The Backbone of Any Legitimate Art: An Interview with Justin Pearson

Eric Nelson


Best known by many as the vocalist and bassist for iconic noisecore band The Locust, who recently played the Yeah Yeah Yeah’s curated I’ll Be Your Mirror festival in London, Justin Pearson has been playing in bands since the age of 13 and running Three One G Records out of San Diego for almost 20 years.

In 2010, Pearson published his first book From the Graveyard of the Arousal Industry to acclaim, followed by How to Lose Friends and Irritate People in 2011. Currently on tour with his latest band Retox, I was able to ask him a few questions where he discussed running a record label, hardcore music as art, and what makes San Diego different than other scenes.

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FANZINE: The latest band you’re involved in, Retox, just played the Che Café in San Diego on tour. Has your perspectives on venues like that changed
since when you first started going to shows there as a kid or similar
venues when you first started going on tour?

JUSTIN PEARSON: My perspective is constantly changing about everything. When I was 13 and first went to the Che and then 15 when I first played there it was one thing. So over 20 years later, still playing there has similarities but at the same time, the biggest change in my perception is something that could have only come with time, and that is knowing the importance of what the Che is and also the energy it harnesses. Playing there yesterday was interesting, especially in comparison to playing the Punk Rock Bowling festival in Las Vegas the day before. To me, the Che holds all the universe’s punk ethics, where something that the festival in Vegas held very little. So things have changed with my perception of the Che, but it was only a matter of time till I had the understanding of what it was.

FZ: What, in your opinion, has made San Diego’s hardcore scene different from other cities?

JP: Certainly. This city has the ability to have bands like Heroin play 
with Crash Worship. Or the fact hardcore is not limited to a sound, 
but more so, a lifestyle. I think a lot of places on the planet lack
 that understanding. You can do whatever you want here, and it will 
make total sense. That mindset is rare in my opinion, in other places.

FZ: Where did some of the ideas for the aesthetics behind The Locust and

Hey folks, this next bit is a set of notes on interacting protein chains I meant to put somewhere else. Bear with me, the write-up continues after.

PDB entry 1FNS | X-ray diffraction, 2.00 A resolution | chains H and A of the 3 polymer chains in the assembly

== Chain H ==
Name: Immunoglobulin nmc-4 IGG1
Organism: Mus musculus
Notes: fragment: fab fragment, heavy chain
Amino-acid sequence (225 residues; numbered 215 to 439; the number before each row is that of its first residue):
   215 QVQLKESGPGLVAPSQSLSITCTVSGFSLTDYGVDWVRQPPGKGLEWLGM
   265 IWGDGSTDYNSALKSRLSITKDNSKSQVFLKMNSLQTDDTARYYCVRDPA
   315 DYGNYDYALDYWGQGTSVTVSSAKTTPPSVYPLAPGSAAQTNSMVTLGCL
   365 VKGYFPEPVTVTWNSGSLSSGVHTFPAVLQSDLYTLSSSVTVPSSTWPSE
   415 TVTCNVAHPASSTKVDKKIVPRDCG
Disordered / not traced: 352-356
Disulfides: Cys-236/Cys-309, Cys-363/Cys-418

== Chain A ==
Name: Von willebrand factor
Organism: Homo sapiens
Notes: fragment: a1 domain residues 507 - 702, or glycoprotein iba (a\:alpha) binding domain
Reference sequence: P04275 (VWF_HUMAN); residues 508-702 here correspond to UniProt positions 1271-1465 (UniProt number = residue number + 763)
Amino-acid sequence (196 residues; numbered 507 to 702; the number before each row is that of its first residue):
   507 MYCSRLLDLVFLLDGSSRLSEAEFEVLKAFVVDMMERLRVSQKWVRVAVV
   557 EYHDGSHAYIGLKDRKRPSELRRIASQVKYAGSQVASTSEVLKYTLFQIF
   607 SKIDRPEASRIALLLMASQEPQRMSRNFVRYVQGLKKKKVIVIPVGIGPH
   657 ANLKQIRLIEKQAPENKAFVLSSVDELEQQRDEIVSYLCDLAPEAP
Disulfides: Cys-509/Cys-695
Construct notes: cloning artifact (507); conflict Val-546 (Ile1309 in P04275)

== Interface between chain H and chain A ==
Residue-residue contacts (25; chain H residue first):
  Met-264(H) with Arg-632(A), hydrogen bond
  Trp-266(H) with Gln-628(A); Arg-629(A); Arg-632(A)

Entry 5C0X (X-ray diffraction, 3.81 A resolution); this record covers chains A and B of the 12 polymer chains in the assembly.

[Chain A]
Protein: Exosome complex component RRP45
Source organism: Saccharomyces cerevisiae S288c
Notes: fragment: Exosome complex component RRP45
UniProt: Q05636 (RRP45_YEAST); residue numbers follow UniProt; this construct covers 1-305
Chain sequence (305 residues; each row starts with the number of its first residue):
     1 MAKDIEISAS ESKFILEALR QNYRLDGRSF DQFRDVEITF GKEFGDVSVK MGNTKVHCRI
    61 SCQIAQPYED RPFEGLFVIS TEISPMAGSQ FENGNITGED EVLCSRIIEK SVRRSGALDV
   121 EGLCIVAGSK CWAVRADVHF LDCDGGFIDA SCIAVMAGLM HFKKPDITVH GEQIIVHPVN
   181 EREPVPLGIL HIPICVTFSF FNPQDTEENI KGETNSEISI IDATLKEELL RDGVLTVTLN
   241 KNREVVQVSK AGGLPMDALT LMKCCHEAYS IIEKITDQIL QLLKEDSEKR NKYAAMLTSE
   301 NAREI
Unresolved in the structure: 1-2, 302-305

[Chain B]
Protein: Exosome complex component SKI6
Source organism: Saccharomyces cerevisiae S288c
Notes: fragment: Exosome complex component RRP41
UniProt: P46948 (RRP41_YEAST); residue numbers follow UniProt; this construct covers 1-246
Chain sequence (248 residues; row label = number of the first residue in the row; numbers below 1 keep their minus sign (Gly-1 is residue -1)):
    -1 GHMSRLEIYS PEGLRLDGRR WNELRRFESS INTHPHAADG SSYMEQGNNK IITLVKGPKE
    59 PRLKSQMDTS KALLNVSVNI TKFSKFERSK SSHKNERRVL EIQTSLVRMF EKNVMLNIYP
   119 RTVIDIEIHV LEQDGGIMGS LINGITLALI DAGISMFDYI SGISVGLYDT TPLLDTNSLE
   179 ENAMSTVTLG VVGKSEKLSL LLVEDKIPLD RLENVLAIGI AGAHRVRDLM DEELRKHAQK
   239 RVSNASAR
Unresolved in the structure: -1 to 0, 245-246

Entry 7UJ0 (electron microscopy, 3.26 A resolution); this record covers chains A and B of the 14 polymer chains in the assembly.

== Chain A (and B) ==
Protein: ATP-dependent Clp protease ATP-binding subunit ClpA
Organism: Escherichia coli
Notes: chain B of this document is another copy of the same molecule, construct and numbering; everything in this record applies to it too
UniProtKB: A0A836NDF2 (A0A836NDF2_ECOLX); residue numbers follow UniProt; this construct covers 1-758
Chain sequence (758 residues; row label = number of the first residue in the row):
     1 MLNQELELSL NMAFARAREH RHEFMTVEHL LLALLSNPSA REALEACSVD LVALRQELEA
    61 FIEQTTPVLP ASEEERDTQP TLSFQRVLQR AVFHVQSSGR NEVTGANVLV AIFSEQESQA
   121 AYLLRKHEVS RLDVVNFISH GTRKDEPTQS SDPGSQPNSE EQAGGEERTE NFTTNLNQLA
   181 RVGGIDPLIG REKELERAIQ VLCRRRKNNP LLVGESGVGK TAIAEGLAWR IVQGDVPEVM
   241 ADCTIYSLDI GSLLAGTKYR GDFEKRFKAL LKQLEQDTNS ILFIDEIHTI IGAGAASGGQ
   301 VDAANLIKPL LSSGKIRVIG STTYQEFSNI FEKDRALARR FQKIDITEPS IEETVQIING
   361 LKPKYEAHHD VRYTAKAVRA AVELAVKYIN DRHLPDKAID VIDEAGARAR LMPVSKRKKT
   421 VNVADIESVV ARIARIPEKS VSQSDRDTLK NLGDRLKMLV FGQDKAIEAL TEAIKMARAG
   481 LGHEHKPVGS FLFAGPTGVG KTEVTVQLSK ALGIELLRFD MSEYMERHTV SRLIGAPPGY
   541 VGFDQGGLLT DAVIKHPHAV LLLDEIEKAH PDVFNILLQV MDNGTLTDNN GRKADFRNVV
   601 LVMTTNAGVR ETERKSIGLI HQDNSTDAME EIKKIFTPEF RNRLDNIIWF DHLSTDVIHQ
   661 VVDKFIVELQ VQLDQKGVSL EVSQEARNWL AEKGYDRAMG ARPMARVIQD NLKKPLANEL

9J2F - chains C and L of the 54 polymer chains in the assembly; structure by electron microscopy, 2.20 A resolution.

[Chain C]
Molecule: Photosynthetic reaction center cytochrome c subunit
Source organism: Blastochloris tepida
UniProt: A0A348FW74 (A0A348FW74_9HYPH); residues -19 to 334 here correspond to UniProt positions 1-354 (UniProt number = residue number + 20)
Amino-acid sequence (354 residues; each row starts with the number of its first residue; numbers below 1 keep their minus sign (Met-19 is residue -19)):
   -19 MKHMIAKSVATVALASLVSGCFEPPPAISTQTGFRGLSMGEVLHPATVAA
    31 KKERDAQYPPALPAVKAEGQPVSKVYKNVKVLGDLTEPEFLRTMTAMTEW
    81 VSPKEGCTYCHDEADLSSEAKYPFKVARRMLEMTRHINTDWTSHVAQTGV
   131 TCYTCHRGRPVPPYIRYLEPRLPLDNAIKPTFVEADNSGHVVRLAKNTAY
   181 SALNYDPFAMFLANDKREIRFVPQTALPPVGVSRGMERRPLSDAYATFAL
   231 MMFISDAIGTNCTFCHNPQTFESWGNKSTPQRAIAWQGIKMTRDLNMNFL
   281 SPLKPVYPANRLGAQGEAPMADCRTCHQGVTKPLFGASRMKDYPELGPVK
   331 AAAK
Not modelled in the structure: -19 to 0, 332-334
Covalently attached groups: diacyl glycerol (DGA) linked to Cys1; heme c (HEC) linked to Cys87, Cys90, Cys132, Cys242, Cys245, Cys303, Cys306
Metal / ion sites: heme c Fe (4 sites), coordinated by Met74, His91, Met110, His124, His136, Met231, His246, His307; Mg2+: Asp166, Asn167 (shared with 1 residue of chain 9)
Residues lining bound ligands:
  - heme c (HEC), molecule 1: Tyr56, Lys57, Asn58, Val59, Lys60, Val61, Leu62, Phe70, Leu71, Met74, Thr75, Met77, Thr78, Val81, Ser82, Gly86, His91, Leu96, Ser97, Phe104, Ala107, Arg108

the song titles come from?

JP: The lyrics and titles are just a part of the over all art. The 
material was a product of everyone involved, and the ideas come from
 the world we live in.

FZ: The list of musicians you’ve collaborated with is huge from Mark McCoy 
to Nick Zinner. Do you get a lot of musicians approaching you wanting
 to work with you personally or is it something organic?

JP: I do occasionally get people asking to collaborate. But for the most 
part, the collaborations are with people I know. However there is an
 exception to that and I have found myself in some uncomfortable 
situations. I have since learned what to avoid at this point.

FZ: What are some of the challenges of running Three One G now in the age 
of social media as opposed to when the Internet was first gaining
 popularity for home use?

JP: Lack of finance and a lack of time.

FZ: Has the rise of the digital format for music made a big impact for
 record collectors? You guys still release colored and picture disc 

JP: I am not sure of the impact. I do know that the music industry is
 complicated and I have no idea how to be financially successful. But 
that was never a reason to do what I do.

FZ: Your last book How to Lose Friends and Irritate People was released 
in 2011 and is already out of print. Any new book projects in the

JP: I have been slowly working on a book about Three One G, discussing
 every release and interviewing artists who are part of the label.

FZ: Finally, you’re quoted say saying about the label “The labor of love
 shows sincerity, as well as integrity.” How important for you is 
sincerity still in creating something?

JP: It’s the backbone of any legitimate art.

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